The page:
I thought the Mail was wrong to write an article recently condemning some police employees for having second jobs. It is quite common for people working shifts to have second jobs that they fit around the demands of their main occupation. Many in the fire brigade, or working for airlines do just the same. Those enterprising police who do something else supplement their family incomes. They pay more tax, making a larger contribution to society. They share their second skill or enthusiaism with the public, or they carry out tasks that need doing that do not prevent them being alert and good officers for the day job. If your main job is only 40 hours out of a 168 hour week you should have options for the remaining 128 hours.
Employees who do second jobs have made a decision about how they wish to spend their time that can best be understood if we use yesterday’s distinction between paid for work and unpaid for work. If a policeman wants to earn more so he has more help at home with the DIY or better holidays , who is to say he is wrong?
I assume those who disagree think that the second job takes up too much energy of the individual, limiting their ability to do their main job. This is something which the employer can best judge by looking at results. Employers should not control how employees use their time away from their work contract, other than to avoid conflicts of interest. Let us consider four different employees turning up for their day jobs to their private sector employer. (I am not now talking about the police).
Ruth has a second job. She has set up her own dog grooming and dog walking business. She takes on animals for care and treatment at week-ends and in the evenings to earn extra money and because she loves animals. She always arrives at her main employer’s premises on time at 9 am. She also leaves promptly at 5pm to get back to her home and her other life. She feels she needs to offer good value for money and hard work when she is at her employer’s, and has a good record as an employee. She is saving for a bigger house,, and has delayed having a family until she has the property she wants.
Christine is a single mother. She is also a good worker, but she often finds she has to ring in and say she cannot make it on time because the school run has delayed her, or because her young son needs to be taken to the doctors as he is sick. She finds juggling the demands of being a good mum and an employee are difficult. She always tries to make up any time lost for the employer, who is understanding.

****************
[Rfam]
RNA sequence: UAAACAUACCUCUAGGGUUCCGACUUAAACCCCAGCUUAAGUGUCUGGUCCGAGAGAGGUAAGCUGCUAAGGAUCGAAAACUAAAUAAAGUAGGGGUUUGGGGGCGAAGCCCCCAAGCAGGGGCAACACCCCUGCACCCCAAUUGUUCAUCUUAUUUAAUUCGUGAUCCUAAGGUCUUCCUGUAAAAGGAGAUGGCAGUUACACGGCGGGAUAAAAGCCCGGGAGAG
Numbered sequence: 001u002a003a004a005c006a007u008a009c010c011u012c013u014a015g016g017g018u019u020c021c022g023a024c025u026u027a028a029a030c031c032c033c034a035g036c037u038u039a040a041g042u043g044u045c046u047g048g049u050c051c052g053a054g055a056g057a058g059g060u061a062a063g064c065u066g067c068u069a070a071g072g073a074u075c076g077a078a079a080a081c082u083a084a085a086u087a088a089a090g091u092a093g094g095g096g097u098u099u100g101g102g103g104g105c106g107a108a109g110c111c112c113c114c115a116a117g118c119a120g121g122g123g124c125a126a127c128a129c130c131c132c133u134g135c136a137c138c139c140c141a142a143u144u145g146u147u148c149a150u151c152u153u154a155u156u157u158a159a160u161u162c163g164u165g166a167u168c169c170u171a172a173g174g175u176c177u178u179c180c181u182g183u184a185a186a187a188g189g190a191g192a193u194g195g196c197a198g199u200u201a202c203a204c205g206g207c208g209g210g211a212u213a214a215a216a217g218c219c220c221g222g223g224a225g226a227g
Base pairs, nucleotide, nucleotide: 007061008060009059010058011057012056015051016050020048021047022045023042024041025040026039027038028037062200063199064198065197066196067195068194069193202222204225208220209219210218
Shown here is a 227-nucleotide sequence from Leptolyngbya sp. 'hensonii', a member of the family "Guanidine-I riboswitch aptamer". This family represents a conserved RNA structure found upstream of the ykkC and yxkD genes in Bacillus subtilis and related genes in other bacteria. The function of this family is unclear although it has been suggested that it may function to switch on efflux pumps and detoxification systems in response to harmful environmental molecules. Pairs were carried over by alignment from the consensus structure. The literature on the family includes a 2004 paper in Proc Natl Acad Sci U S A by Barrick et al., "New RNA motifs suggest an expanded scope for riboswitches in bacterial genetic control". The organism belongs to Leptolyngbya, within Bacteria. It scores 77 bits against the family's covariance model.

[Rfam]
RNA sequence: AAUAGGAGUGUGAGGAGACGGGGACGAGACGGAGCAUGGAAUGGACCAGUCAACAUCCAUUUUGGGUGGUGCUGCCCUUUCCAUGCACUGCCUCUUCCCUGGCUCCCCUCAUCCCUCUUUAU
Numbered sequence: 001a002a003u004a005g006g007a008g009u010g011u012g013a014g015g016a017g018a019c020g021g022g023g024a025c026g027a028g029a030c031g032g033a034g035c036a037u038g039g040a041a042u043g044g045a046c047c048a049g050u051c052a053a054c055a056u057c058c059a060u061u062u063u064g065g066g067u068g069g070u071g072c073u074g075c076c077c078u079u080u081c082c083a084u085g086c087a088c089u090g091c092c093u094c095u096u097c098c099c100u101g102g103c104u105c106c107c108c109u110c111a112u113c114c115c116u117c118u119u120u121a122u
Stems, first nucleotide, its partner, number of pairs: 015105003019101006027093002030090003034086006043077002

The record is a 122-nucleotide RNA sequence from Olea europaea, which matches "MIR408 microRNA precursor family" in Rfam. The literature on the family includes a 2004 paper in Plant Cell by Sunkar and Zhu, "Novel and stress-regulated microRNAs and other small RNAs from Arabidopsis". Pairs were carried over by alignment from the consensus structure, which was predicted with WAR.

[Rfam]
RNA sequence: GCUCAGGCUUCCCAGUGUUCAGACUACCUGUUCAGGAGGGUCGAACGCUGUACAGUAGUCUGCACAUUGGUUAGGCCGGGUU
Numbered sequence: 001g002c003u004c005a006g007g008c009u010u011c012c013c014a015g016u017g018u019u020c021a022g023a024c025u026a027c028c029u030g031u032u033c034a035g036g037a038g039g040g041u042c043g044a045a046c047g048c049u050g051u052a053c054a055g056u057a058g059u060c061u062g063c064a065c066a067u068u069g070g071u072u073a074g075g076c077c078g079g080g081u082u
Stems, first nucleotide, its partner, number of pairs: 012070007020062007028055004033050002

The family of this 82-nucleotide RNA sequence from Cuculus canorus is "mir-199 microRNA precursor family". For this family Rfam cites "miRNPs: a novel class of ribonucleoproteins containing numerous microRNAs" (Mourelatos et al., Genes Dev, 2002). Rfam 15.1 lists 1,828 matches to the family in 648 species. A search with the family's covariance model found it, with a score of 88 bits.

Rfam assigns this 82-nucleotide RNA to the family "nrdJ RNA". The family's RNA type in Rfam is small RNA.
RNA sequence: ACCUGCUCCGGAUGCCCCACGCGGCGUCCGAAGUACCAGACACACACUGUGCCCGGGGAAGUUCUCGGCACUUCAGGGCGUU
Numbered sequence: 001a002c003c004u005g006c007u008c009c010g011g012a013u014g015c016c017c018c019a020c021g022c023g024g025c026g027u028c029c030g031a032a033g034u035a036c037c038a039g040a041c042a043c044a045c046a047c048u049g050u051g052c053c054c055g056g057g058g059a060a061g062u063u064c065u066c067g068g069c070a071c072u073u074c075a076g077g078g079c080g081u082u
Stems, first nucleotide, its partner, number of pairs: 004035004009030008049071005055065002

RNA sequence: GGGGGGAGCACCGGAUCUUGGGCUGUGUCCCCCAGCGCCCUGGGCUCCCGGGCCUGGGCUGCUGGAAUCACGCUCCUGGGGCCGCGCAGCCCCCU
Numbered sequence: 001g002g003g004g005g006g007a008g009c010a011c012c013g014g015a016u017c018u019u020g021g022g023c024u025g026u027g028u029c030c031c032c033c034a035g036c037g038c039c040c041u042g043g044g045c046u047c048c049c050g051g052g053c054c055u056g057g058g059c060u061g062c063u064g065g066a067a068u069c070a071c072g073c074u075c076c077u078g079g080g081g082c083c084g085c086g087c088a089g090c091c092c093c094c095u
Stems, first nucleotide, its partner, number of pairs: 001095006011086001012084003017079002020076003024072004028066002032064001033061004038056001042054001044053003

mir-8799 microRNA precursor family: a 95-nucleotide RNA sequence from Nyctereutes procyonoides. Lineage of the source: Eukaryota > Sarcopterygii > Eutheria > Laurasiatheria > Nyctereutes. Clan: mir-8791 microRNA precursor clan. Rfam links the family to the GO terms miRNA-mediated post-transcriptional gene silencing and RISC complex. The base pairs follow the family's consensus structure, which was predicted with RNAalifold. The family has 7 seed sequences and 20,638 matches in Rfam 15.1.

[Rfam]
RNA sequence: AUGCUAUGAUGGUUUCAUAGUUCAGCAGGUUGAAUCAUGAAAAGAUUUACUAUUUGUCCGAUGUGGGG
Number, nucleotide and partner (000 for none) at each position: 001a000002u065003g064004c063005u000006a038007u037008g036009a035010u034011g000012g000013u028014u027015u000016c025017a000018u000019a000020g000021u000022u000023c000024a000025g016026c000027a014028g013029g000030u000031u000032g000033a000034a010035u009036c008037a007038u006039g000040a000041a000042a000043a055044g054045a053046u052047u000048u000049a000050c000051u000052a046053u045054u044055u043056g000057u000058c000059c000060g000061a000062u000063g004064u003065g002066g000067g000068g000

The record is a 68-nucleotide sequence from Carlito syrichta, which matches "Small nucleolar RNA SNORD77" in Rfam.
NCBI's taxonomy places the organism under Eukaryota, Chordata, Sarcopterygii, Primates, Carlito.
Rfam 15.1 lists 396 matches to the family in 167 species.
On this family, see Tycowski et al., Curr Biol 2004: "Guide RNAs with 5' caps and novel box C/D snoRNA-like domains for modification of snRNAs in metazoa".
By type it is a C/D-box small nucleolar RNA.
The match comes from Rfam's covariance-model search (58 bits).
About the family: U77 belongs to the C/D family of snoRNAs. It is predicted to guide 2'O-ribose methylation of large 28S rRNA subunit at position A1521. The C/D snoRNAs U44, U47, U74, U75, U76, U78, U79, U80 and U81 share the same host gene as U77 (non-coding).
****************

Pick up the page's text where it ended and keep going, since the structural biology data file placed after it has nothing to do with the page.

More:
Geoff is a single 55 year old who is no longer in the best of health. He finds it difficult to sleep at nights. He often stays up watching football or late night movies. He likes to drink beer to keep him company when watching the tv. The next morning he is often below his best when he gets up. He is regularly late in to work, though tends to stay on late for a bit of company. His employer is not happy with his work rate or achievement, but is concerned about unfair dismissal legislation so has not done anything.
George is an energetic 35 year old who can be a bit slapdash at work. He only does the job for the money, and is always talking and thinking about what he will do the minute he can get out of the workplace. He is busily building his own extension to his home. He rushes out at lunchtime to buy the materials he needs for the next week-end build. He also is a keen cyclist who likes to go off for long road runs. Sometimes when they are sponsored for charity he persuades the employer to let him go in firm’s time. He calls in sick some Mondays or Fridays, as he says he is giving himself a bad back from the building work he is doing.
The question I have today is who is the best and the worst employee? There are many excellent male employees, but in these examples I was more criticial of the men than the women in common with the modern style. Are second jobs always a bad idea, or can they be the sign of someone who is energetic and determined to do well? Is someone who spends a lot of his time on lesiure activities like watching sport and drinking necessarily going to be in better shape to tackle the challenges of the working day? Have you got some more types to introduce to liven up the discussion? (No named real people please)